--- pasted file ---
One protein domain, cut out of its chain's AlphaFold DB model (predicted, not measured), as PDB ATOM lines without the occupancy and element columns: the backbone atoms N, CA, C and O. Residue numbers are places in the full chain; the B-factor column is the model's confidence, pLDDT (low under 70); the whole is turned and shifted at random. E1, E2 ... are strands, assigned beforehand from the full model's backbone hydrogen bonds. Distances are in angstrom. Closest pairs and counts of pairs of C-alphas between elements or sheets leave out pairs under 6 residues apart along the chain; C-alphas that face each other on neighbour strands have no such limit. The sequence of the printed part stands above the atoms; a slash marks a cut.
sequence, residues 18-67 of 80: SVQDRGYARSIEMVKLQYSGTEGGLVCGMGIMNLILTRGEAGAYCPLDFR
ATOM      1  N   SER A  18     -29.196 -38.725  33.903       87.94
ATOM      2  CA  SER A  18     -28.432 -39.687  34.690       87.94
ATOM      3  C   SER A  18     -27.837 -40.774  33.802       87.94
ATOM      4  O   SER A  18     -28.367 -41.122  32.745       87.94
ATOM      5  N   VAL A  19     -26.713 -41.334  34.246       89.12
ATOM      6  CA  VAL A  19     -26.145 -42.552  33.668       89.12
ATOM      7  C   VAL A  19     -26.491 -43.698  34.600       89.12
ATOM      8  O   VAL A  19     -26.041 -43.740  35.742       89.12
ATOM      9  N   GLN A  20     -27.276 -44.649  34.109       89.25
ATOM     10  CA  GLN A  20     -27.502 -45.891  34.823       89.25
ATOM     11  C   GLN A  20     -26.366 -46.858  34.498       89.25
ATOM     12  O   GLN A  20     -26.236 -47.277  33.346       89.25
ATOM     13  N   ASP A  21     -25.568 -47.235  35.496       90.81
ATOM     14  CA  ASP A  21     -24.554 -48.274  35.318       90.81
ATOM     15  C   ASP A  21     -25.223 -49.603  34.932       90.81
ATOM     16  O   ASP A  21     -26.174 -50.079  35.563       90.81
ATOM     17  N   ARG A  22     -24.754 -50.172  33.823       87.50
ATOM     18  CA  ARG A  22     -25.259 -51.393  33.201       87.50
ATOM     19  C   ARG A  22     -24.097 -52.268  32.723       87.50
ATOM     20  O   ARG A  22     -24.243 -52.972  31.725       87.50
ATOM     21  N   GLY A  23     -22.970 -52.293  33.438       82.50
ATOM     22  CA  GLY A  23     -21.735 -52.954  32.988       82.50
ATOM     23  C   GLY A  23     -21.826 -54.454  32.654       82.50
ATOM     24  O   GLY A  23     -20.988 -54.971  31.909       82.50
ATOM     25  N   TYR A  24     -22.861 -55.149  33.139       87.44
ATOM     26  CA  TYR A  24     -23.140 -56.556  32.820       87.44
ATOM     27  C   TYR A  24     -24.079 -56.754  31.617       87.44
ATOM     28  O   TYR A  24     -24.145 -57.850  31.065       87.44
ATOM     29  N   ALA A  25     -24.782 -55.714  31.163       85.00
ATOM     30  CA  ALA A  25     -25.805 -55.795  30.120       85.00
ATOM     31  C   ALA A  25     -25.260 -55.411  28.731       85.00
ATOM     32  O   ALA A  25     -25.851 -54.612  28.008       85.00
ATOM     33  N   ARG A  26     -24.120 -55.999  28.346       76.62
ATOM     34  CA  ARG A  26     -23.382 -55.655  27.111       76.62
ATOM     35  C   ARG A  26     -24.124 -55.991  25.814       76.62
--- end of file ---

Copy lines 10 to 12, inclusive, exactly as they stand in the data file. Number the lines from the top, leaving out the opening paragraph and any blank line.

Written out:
ATOM      9  N   GLN A  20     -27.276 -44.649  34.109       89.25
ATOM     10  CA  GLN A  20     -27.502 -45.891  34.823       89.25
ATOM     11  C   GLN A  20     -26.366 -46.858  34.498       89.25